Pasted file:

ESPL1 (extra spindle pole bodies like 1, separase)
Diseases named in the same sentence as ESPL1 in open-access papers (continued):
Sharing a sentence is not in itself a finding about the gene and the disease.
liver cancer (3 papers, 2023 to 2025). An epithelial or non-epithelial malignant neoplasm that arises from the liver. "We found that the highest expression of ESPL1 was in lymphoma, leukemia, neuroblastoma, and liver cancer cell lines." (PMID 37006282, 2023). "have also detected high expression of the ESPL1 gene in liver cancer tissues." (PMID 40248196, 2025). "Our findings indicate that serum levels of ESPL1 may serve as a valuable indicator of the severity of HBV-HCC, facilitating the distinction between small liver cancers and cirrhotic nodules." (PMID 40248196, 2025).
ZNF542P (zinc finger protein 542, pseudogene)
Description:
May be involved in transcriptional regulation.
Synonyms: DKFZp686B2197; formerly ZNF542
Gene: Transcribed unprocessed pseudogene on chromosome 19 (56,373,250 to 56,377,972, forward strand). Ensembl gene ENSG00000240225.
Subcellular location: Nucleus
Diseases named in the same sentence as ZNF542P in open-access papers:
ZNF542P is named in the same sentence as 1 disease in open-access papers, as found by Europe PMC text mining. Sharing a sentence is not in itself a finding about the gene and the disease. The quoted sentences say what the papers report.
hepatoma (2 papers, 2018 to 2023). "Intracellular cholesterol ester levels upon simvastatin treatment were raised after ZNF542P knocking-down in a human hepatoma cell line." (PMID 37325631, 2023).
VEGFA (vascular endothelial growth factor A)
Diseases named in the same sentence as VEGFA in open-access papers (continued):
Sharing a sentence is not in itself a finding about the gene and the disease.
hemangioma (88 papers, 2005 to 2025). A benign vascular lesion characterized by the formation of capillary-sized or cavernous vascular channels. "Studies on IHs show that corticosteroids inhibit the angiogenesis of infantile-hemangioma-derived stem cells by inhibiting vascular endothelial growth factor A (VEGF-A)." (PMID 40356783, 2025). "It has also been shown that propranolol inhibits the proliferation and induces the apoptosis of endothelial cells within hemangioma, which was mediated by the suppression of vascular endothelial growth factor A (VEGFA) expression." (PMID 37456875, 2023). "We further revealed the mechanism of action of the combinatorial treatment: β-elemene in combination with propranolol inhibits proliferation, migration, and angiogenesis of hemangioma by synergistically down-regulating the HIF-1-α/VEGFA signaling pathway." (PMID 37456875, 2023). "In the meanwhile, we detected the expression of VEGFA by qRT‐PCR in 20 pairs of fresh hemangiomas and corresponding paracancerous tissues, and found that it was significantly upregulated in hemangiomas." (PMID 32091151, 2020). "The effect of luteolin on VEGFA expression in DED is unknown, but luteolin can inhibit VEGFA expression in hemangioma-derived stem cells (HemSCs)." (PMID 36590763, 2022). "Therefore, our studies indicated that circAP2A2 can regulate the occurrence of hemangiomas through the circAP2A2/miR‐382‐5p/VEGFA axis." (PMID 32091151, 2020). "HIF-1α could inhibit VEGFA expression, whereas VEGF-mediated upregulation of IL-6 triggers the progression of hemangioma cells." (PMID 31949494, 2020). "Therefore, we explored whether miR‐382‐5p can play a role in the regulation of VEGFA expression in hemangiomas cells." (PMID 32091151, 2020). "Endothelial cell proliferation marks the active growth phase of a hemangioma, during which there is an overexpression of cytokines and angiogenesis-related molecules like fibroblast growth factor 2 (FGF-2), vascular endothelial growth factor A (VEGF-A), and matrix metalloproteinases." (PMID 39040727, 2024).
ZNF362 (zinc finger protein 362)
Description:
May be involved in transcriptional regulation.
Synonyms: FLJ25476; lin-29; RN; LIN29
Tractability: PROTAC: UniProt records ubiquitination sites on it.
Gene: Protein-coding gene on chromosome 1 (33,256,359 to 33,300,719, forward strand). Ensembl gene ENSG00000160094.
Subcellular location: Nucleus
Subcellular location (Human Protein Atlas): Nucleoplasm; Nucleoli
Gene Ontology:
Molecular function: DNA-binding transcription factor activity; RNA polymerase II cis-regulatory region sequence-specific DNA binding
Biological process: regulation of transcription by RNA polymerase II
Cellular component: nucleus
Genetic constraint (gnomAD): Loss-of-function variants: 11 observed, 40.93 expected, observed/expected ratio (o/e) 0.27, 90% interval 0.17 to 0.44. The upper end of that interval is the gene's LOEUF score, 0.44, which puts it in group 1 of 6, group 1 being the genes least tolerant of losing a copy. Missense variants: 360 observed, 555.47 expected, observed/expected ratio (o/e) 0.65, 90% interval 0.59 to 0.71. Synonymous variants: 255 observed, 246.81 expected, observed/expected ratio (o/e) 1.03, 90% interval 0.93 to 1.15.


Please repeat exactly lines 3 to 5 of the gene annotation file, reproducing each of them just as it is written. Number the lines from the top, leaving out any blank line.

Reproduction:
Sharing a sentence is not in itself a finding about the gene and the disease.
liver cancer (3 papers, 2023 to 2025). An epithelial or non-epithelial malignant neoplasm that arises from the liver. "We found that the highest expression of ESPL1 was in lymphoma, leukemia, neuroblastoma, and liver cancer cell lines." (PMID 37006282, 2023). "have also detected high expression of the ESPL1 gene in liver cancer tissues." (PMID 40248196, 2025). "Our findings indicate that serum levels of ESPL1 may serve as a valuable indicator of the severity of HBV-HCC, facilitating the distinction between small liver cancers and cirrhotic nodules." (PMID 40248196, 2025).
ZNF542P (zinc finger protein 542, pseudogene)